Separate But Equal?

Separate But Equal?

A recent study by the Harvard University Civil Rights Project reports that minority students who attend schools with a predominantly minority student body receive an inferior education when compared with minority students in predominantly white schools. This negatively affects their academic performance, the report concludes, and contributes to the decreasing number of blacks who go on to college.

The study, A Multicultural Society with Segregated Schools: Are We Losing the Dream? looks at patterns of racial enrollment and segregation in American public schools at the national, regional, state, and district levels. It reports that students in an intensely segregated minority population are almost six times more likely to be in a poorer school than those attending a school where 90% or more of the student population is white.

Why is this the case? According to Gary Orfield, professor of education and social policy and co-director of The Civil Rights Project, the causes include an underrepresentation of gifted and advanced courses, inexperienced teachers, lower levels of competition, a less demanding curriculum, and an overrepresentation of remedial courses. “There are some wonderful black elementary schools, and some great teachers in inner cities. There are always some exceptions, but the general pattern is one of pervasive inequality,” says Orfield.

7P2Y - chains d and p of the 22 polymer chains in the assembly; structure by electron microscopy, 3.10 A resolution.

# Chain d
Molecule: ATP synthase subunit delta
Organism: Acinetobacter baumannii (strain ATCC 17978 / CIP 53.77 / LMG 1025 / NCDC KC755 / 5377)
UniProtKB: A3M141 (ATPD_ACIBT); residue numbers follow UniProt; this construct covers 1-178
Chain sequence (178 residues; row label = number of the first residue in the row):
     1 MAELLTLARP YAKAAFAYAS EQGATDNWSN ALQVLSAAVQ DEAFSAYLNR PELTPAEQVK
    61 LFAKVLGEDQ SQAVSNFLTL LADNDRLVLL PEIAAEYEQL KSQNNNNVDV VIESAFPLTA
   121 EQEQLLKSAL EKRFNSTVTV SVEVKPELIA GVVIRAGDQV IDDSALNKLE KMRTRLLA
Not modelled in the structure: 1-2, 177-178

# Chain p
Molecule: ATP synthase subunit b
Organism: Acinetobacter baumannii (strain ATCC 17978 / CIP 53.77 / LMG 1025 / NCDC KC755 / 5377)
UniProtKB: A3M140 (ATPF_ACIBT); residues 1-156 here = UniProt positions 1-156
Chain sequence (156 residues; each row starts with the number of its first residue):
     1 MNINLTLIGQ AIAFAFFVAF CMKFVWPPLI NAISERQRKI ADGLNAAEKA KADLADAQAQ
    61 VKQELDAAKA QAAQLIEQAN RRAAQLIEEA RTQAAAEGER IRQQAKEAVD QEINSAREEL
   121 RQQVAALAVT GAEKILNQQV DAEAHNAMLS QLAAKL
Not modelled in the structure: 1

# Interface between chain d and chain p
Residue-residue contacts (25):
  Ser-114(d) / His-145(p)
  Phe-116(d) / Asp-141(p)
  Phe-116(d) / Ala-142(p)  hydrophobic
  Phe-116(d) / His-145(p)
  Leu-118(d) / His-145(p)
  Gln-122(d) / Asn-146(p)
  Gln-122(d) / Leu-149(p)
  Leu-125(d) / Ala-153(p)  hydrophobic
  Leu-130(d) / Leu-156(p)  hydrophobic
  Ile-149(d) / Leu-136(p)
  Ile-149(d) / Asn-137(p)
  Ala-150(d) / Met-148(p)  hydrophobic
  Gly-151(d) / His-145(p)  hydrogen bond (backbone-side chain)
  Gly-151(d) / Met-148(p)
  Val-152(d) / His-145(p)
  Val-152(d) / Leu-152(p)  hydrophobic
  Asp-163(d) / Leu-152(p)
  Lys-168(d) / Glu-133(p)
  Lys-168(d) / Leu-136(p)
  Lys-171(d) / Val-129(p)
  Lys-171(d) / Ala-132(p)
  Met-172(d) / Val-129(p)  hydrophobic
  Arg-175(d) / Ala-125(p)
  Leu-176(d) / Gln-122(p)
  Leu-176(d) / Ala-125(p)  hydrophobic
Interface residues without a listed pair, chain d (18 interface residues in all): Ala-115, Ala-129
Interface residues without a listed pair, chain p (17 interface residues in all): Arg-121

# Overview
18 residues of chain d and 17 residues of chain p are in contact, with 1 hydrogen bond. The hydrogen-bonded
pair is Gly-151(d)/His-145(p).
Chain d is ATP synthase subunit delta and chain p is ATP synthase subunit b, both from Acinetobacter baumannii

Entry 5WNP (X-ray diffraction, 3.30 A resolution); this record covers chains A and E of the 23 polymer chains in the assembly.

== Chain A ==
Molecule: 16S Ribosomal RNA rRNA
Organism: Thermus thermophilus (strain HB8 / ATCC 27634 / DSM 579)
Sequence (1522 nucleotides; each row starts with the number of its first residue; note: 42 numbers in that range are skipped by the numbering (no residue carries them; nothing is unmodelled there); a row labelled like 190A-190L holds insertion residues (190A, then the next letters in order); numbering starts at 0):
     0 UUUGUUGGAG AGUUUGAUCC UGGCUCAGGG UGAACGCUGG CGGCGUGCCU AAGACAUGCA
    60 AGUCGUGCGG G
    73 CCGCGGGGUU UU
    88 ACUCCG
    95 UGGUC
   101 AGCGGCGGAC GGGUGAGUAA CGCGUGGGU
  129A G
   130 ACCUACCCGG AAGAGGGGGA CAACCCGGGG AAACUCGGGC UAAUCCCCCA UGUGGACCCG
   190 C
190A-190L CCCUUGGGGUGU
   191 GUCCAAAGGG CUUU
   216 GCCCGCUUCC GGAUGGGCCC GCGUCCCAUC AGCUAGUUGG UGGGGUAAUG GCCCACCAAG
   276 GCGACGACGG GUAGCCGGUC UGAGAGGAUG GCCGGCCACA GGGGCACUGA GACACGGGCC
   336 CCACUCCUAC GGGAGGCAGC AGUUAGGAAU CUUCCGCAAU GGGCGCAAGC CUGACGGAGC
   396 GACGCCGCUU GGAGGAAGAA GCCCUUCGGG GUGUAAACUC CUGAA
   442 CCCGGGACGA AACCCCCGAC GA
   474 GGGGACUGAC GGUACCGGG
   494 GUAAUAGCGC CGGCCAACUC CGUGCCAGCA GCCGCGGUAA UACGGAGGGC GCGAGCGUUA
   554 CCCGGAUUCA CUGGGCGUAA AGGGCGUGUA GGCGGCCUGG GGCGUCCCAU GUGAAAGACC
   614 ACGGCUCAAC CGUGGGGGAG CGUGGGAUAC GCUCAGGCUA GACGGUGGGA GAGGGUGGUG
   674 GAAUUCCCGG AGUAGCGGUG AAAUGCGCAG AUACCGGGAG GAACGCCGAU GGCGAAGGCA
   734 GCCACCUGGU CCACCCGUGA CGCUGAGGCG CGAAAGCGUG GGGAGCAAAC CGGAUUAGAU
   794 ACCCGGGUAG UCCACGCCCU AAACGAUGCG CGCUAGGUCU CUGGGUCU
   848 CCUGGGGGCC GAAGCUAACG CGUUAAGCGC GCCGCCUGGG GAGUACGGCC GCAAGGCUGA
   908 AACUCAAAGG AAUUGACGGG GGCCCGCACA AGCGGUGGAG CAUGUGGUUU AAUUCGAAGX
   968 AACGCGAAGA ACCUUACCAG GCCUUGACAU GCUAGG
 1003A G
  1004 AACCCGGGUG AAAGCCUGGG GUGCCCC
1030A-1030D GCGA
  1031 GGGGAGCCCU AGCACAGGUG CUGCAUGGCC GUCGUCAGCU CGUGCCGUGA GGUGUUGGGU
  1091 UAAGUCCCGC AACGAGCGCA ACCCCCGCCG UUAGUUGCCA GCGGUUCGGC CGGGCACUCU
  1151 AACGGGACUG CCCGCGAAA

Theodore Shaw, associate director and counsel for the NAACP Legal Defense and Educational Fund, says improving the quality of education requires becoming more visible within the school and its board, working with students on a daily basis, and electing officials who make education a priority. “If we’re truly going to make sure no child gets left behind,” says Shaw, “then we need to provide resources.”